Blockchain in telecom: Paving the way for secure, trustworthy data

Blockchain in telecom: Paving the way for secure, trustworthy data

The adoption of blockchain in the telecommunication sector heralds a new era of possibilities.

Amar Tumballi

Mumbai: Blockchain technology, renowned for its secure and decentralized nature, is making significant inroads into various industries, including telecommunications. The telecom industry, which constantly handles vast amounts of sensitive data, is poised for a transformation with the advent of Dhiway's CORD blockchain. This cutting-edge solution from the Bangalore-based company promises to enhance trust and security in digital ecosystems, revolutionizing how telecom operators manage and exchange data within their networks.

Delving deeper, caught up with Dhiway co-founder & vice-president engineering Amar Tumballi.

Edited Excerpts:

On the business challenges that are being addressed by adopting blockchain/DLT in the telecom sector

The telecommunication sector, a complex ecosystem of stakeholders, participants, service providers, and consumers, is at a crucial juncture. Designing applications and services around trustworthy data is a critical challenge. These data streams must be harmonised and have semantic interoperability and continuous assurance, making the adoption of blockchain a significant step forward.

The adoption of blockchain in the telecommunication sector heralds a new era of possibilities. It paves the way for innovative businesses, such as caller identification services, leveraging reusable digital identifiers for IoT applications and services. The availability of secure, trustworthy data mitigates cybersecurity risks from data breaches and empowers a paradigm shift in application and service designs, including AI models and algorithms.

Some immediate successes have been managing unsolicited commercial messages (or SPAM), infrastructure, and roaming profiles.

On the ways in which CIOs and CSOs plan for the adoption of blockchain technology

C-suite leaders lead initiatives that balance risk and rewards while devising an innovation-focused IT strategy. To effectively adopt blockchain technology, the technology stack must support strong collaboration and interoperability between services and functions. It is also important to adopt industry-leading best practices in infrastructure security and data governance to mitigate the risks associated with cybersecurity incidents. Lastly, shifting investments to a “blockchain-complete” solutions array would help build the momentum and technical capability within the businesses to benefit from the value of decentralised processes and infrastructure.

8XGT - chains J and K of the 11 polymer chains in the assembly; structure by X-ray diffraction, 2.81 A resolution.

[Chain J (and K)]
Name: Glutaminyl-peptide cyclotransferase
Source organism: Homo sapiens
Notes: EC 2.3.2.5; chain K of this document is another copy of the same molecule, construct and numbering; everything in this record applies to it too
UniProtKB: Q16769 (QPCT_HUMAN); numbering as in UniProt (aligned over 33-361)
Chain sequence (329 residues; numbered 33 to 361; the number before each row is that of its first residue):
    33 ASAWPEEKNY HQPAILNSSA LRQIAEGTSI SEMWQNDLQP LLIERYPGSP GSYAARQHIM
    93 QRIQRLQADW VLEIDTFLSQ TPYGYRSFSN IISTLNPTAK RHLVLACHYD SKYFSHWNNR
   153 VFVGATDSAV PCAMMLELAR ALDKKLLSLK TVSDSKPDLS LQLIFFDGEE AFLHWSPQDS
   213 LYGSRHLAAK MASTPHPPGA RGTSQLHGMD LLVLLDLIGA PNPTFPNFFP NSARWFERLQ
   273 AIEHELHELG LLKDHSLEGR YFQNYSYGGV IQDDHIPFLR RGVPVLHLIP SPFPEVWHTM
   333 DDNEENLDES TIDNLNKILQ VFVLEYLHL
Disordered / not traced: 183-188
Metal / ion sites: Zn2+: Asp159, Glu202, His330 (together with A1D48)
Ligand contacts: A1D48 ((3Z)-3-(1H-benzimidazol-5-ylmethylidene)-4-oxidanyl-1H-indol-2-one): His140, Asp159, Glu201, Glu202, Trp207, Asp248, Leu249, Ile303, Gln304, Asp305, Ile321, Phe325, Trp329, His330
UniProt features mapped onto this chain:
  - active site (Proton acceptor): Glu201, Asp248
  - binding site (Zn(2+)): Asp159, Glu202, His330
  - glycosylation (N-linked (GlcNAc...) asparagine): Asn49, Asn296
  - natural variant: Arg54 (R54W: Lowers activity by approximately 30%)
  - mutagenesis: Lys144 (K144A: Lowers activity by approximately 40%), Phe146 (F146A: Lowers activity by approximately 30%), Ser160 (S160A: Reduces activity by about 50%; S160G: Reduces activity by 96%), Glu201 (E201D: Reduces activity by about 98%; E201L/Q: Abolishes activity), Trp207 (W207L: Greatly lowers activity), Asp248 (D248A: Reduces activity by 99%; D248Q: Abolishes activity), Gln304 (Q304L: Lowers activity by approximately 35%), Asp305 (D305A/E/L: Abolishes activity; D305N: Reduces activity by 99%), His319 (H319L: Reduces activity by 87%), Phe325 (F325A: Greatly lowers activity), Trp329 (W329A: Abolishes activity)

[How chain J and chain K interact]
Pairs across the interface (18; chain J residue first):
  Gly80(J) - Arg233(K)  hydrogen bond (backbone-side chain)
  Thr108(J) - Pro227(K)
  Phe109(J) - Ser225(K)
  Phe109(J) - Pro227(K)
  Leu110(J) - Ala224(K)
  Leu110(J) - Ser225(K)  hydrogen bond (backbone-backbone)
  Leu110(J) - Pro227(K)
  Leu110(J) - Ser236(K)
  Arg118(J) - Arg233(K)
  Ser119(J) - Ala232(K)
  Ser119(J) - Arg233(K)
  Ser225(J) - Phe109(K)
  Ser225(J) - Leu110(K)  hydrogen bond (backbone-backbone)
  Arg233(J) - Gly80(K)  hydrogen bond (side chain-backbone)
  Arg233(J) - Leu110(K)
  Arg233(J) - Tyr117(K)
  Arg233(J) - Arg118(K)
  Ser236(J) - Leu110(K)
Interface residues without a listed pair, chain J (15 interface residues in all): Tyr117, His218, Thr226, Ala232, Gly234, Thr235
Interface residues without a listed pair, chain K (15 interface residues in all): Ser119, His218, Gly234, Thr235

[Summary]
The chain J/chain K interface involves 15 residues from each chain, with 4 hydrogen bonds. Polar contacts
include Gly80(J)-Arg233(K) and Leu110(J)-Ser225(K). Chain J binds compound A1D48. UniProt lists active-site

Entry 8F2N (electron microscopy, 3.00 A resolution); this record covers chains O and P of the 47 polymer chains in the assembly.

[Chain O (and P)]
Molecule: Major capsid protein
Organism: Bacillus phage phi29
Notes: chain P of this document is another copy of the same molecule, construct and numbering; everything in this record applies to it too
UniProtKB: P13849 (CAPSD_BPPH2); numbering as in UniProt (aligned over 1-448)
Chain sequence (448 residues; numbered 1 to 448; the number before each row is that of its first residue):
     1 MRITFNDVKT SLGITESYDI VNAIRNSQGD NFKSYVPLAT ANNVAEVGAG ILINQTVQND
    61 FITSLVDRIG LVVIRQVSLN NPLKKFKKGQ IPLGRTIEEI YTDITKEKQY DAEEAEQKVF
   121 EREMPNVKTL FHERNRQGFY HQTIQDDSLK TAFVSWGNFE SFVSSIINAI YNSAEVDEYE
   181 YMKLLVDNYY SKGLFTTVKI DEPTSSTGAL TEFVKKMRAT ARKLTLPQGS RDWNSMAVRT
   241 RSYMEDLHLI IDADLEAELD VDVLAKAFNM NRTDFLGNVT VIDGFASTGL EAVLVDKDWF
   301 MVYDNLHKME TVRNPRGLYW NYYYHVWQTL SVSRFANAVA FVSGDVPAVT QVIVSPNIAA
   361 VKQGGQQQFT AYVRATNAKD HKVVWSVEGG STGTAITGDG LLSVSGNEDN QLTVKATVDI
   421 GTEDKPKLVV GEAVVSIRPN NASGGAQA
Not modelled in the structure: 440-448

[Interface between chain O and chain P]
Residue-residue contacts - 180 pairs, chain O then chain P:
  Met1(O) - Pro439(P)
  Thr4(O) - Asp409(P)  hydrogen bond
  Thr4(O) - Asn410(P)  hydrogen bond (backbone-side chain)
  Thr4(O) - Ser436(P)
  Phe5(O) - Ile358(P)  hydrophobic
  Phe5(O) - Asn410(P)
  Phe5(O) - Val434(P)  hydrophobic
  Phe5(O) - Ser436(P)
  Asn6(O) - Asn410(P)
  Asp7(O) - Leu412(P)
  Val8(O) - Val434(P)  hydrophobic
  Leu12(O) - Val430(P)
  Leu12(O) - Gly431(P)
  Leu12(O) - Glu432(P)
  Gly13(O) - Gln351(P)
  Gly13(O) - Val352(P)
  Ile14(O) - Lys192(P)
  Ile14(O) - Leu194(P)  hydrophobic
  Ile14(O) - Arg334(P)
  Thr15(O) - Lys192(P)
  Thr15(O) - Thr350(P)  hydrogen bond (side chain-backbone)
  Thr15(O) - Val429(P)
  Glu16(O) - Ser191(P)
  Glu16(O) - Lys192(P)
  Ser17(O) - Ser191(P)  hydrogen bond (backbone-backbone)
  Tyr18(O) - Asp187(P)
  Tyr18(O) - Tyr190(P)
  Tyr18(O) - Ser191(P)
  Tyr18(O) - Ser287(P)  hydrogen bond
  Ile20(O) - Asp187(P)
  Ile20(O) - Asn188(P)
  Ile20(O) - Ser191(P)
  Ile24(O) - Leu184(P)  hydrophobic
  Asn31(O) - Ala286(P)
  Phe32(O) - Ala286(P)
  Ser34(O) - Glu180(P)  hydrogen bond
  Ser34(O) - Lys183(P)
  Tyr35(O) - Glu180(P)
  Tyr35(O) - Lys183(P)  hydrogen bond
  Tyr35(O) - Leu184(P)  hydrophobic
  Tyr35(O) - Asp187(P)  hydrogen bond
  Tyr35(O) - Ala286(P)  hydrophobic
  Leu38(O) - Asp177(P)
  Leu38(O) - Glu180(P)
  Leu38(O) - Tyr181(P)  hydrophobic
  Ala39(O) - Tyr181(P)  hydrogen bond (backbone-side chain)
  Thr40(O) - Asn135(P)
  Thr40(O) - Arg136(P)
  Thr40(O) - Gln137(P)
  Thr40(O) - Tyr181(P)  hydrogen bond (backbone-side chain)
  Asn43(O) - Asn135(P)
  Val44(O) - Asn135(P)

On the necessary features and capabilities to evaluate in a blockchain implementation decision-making strategy

A key driver in evaluating blockchain implementation is a fine-grained understanding of the use case and the business objectives that must be met. An agreement among the project stakeholders and sponsors on this topic can help drive the success of the pilot and production deployments.

Blockchains enable a foundational digital infrastructure for the business - where the features of immutability and transparency provide the necessary attributes for provenance and authenticity. Organisations looking at digital transformation strategies and adopting blockchain technology must evaluate whether the codebase is available under a suitable open-source license and whether the project on which the enterprise product is based shows a vibrant community of participants. It is also important to ascertain whether some lighthouse deployments can support the choice of such blockchain frameworks. Token-less blockchain frameworks such as CORD allow enterprises to avoid the drama associated with tokens and crypto regulations while putting together a resilient infrastructure that is decentralized, secure, and extensible for many present and emerging use cases.

On the role that large public cloud vendors play in shaping the adoption of blockchain technology in telcos

Highly scalable, resilient, and large public clouds have enabled enterprises with the necessary tooling and infrastructure to quickly deploy, manage, and administer nodes that comprise the blockchain ecosystem. Elasticity, security, and high availability, including, in some cases, across cloud vendors, have enabled massively scaled blockchain deployments to service many use cases. In many cases, the availability of securely configured cloud infrastructure for federal/government usage has helped acquire necessary certifications, making these blockchain deployments suitable for government usage. Public cloud infrastructure brings developer-friendly standards-based tools, storage and computing resources, and redundancy, which makes it an attractive option for blockchains like CORD.

On the regulatory issues that can be addressed through blockchain adoption

Today's dynamic digital economy is built around data - production, exchange, processing, and transformation of data drives applications and businesses. Quite naturally, the regulatory approach towards data governance is focused on data rights, consent-based exchange of data, anonymized and aggregation of data, and audit-readiness. Blockchain implementation can address multiple issues around data governance, including the very important one of enabling the logging of consent-based data exchange and abstracting the actual data through reusable digital identifiers.

While blockchain-based systems enable friction-free transactions across trust boundaries, they also allow a more transparent application of governance mechanisms relevant to the jurisdictional boundaries where the services are available. So, regulatory and governance issues around data privacy, data security, and data access are also addressed in a scalable manner in blockchain infrastructure.